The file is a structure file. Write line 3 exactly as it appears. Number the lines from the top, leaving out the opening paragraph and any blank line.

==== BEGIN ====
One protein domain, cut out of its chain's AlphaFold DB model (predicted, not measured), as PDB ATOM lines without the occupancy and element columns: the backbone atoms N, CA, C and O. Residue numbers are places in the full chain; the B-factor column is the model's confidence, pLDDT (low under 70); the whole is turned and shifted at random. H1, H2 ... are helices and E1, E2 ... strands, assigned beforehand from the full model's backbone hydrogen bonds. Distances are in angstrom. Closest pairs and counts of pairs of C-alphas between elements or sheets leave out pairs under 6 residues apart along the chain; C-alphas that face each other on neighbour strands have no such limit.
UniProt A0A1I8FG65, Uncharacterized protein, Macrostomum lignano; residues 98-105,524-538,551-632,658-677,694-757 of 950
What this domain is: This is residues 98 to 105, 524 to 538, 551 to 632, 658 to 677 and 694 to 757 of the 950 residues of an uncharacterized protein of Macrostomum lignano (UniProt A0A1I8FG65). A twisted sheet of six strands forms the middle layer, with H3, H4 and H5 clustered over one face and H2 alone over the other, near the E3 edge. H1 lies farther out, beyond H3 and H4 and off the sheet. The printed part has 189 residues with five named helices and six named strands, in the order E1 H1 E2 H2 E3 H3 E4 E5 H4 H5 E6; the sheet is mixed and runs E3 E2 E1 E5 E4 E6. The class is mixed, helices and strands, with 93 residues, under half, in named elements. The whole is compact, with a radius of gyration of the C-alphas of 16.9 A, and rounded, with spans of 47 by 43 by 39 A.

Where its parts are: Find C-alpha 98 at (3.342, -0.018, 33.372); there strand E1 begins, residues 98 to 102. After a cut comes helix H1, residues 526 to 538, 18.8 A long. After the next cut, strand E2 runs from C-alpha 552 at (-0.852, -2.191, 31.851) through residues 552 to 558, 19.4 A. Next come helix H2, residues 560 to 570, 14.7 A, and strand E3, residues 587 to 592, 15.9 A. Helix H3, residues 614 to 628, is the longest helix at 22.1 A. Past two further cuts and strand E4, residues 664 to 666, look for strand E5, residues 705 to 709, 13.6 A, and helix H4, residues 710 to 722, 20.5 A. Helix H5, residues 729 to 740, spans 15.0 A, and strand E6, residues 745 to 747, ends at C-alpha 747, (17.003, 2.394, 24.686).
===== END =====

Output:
Where its parts are: Find C-alpha 98 at (3.342, -0.018, 33.372); there strand E1 begins, residues 98 to 102. After a cut comes helix H1, residues 526 to 538, 18.8 A long. After the next cut, strand E2 runs from C-alpha 552 at (-0.852, -2.191, 31.851) through residues 552 to 558, 19.4 A. Next come helix H2, residues 560 to 570, 14.7 A, and strand E3, residues 587 to 592, 15.9 A. Helix H3, residues 614 to 628, is the longest helix at 22.1 A. Past two further cuts and strand E4, residues 664 to 666, look for strand E5, residues 705 to 709, 13.6 A, and helix H4, residues 710 to 722, 20.5 A. Helix H5, residues 729 to 740, spans 15.0 A, and strand E6, residues 745 to 747, ends at C-alpha 747, (17.003, 2.394, 24.686).